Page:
Sometimes, what you want out of a software system is something
unexciting. Something proven to work, that’s well-understood, and has
had all of the kinks smoothed out over years (or even decades) of
Of course, what you get when that’s what you want is something like
Unix. Where the thing it was designed for…well, let’s not pretend
Unix was ever designed. The
thing it was used for – hosting the runoff typesetting system that is
only applied these days to formatting its own manual – is so far from
its current application as a
bootloader sitting between your other bootloader and the thing you’re using your computer for
that you can’t understand why someone would think the same thing would
be used for both purposes.
And you find that the kinks have not been ironed out so much as, well,
baked in. The limitation that processes communicate via an untyped
character stream with unspecified eight-bit encoding is not a
a design philosophy.
So what you really want to do is to throw away all of that cruft,
all of the mistakes of the past, and go somewhere new. Somewhere
exciting. Somewhere…like node.js? Well no,
the jokes about it are
years old now.
OK, so bad example, but maybe you have your own counter-example. The
one true environment that will be used for all future software. Well,
at least for the next nine months, before its killer comes along.
Of course, what you get when that’s what you want is another rewrite
of all of the things that were working anyway. Your new environment
probably comes with a package manager written from scratch in the new
language, when there was really nothing much wrong with CPAN.
Keeping on the programming theme, because that’s what we tend to make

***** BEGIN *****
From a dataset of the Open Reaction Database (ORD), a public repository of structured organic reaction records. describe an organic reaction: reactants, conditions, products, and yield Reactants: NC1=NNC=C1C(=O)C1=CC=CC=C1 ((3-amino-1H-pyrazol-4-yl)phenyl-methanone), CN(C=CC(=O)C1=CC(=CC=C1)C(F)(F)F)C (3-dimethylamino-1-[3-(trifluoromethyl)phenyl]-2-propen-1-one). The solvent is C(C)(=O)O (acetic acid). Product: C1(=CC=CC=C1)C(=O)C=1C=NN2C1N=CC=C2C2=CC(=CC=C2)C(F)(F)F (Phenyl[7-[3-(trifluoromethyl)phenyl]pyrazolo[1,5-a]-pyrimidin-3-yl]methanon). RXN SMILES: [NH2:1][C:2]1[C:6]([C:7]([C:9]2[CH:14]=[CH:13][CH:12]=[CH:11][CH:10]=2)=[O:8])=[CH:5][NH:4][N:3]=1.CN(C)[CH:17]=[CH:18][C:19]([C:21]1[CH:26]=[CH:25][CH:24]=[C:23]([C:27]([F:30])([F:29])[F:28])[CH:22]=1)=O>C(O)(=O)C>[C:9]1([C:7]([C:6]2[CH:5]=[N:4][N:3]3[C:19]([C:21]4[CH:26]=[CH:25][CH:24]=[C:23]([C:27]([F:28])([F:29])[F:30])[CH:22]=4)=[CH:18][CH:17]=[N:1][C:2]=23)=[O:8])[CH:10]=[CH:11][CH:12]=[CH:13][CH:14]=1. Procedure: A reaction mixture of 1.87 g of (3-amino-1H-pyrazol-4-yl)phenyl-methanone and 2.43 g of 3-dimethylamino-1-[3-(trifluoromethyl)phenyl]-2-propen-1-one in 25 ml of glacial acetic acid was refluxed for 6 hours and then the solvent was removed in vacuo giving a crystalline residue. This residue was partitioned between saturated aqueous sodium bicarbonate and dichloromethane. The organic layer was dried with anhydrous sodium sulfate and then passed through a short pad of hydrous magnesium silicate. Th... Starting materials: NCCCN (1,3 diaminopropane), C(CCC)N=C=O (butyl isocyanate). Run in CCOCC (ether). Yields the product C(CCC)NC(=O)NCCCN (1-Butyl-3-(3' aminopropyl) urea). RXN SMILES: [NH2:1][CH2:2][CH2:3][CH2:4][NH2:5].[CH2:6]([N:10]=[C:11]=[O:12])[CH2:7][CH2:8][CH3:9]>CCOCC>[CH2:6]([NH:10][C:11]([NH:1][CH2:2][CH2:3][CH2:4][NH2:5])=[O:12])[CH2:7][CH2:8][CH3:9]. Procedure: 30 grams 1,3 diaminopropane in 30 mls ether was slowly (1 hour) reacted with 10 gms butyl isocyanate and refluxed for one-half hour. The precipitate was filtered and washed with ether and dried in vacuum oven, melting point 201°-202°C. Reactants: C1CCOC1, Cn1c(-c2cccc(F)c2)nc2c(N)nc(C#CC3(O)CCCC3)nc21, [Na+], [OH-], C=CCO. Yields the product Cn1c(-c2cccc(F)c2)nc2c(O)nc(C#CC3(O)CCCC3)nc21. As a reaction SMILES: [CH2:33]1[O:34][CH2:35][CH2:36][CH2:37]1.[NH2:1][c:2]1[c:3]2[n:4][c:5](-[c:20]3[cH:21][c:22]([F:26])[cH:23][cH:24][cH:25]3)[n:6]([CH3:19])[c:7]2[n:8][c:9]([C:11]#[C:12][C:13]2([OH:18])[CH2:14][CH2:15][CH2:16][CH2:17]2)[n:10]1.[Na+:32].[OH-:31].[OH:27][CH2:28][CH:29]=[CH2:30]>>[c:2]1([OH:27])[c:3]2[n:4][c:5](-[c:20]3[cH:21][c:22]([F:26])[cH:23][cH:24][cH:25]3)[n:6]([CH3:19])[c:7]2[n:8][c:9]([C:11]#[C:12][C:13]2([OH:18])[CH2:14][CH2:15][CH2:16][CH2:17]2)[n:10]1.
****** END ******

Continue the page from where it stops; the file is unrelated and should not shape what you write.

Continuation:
computering out of, most languages that have any traction these days
almost certainly have C language bindings. So it’s no surprise that
the most popular open source projects are all written in C…
…OK, now that you’ve stopped laughing and got your breath back, you
can appreciate that actually the lingua franca of modern (ahem)
operating systems is not used to cut through the babel of other
programming languages, but just to write their runtimes. Because
that’s what C is good at: secure, bounds-checked execution
And you can also appreciate that all of the novelty of the new shiny
is used to rewrite the things that already existed and already worked,
replacing them with new implementations that work in surprising ways
(and don’t work in surprising ways, too).
There’s good in the old. There’s bad in the new. There’s bad in the
old, and good in the new, too. There are plenty of social, political,
economic, and – maybe – technical factors in whether the old survives,
or the new thrives. Arguments for the old or the new for their own
sake are facile and misguided.